You're a gem, you're a holy cairn You're a clattering shaw You're a Tongland Bridge You're a Solway Firth You're a Big Water of Fleet You're an old song, you're a valley This feeling inside me could never deny me You're a red deer of the forest You're a wild goat of the moor You're a Bladnoch malt, A Whithorm Story, you're a friend, you're a glory. Nothing old, nothing new, nothing ventured Oh, you are definitely, so completely The brightest girl of the glen. You're a beeswing, you sing in a voice Like a freshwater spring Nothing older than time, nothing sweeter than wine You are my Pinwherry, You're my Loch Doon and Galloway, You're my Gatehouse of Fleet, You are philosophical, all Luce Bay, And Whaupshill Nothing I couldn't say.
Jackie Kay was born and brought up in Scotland. She has published five collections of poetry for adults (The Adoption Papers won the Forward Prize, a Saltire Award and a Scottish Arts Council Book Award) and several for children. She was awarded an MBE in 2006.Read more about this poet
About this poem
This poem was included in Best Scottish Poems 2008. Best Scottish Poems is an online publication, consisting of 20 poems chosen by a different editor each year, with comments by the editor and poets. It provides a personal overview of a year of Scottish poetry. The editors in 2008 were Rosemary Goring and Alan Taylor.
You can hear Jackie Kay reciting this jeu d'esprit. Inspired perhaps by a visit to Wigtown and its Book Festival, it name-checks many landmarks and sights in Dumfries and Galloway. On the simplest of levels it's a list but it is also an expression of love, the joy of being in a place you like being transferred to a person with whom you're besotted. The title is a nod to the old saw recited by brides down the generations.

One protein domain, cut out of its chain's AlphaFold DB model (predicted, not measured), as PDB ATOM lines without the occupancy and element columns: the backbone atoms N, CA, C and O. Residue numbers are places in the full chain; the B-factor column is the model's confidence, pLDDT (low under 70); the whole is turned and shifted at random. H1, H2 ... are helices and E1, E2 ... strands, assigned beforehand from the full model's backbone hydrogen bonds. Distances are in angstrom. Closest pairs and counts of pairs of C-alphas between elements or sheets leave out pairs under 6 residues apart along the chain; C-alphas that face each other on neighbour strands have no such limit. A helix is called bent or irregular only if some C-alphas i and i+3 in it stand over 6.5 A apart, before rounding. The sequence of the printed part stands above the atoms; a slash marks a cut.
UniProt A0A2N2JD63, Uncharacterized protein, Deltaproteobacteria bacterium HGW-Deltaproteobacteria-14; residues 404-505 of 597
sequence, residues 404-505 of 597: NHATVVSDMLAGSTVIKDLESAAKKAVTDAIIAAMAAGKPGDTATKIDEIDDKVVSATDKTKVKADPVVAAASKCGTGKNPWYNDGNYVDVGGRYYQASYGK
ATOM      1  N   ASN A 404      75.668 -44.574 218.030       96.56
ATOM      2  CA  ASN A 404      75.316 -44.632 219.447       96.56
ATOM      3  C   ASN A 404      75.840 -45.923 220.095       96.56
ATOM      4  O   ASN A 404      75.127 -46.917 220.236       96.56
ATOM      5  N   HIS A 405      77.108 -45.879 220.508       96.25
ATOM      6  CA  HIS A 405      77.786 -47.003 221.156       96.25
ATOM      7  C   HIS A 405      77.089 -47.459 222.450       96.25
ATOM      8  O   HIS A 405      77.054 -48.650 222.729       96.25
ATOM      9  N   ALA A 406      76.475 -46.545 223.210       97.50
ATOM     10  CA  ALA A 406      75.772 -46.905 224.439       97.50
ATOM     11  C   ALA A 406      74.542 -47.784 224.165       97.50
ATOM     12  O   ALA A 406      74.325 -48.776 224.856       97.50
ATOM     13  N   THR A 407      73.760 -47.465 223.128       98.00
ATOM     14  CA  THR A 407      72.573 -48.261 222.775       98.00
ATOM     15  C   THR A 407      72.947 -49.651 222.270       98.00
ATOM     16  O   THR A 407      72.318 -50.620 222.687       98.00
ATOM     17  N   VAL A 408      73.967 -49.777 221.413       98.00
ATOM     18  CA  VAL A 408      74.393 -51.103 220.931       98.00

My friend Ali Smith sent me a CD of Gilbert O'Sullivan- a singer we'd both admired in our teens. I was driving to Wigtown Book Festival playing Gilbert in my car, and suddenly, and unexpectedly, the landscape and the music seemed to meet. The place names sounded to me like his lyrics. So I started to make this poem up in my head which was also a love poem for a Scottish friend, mixing his lyrics from Nothing Rhymed with the journey to the book festival, and images of my book loving friend. And the whole poem seemed to come together. When I'd finished it, I didn't think it worked and was about to throw it out when I thought I'd send it to Ali anyway. Even bad poems can be personal gifts! But Ali liked it so much, that I looked and the poem again, and decided I liked it too. That's the strange thing about writing – you need another reader before you can properly see even your own work clearly. Self doubt often attacks the poems; and friends and first readers can rescue them. The other night I was reading in Lancaster and I read that poem for the first time because I'd heard it was picked for this. A young man came up to me at the end of the reading and told me that Gilbert O'Sullivan's daughter had been at Lancaster and she had been the one who had given him a copy of my book Trumpet. It's always best then to take risks when you write! Nothing old, nothing new, nothing ventured.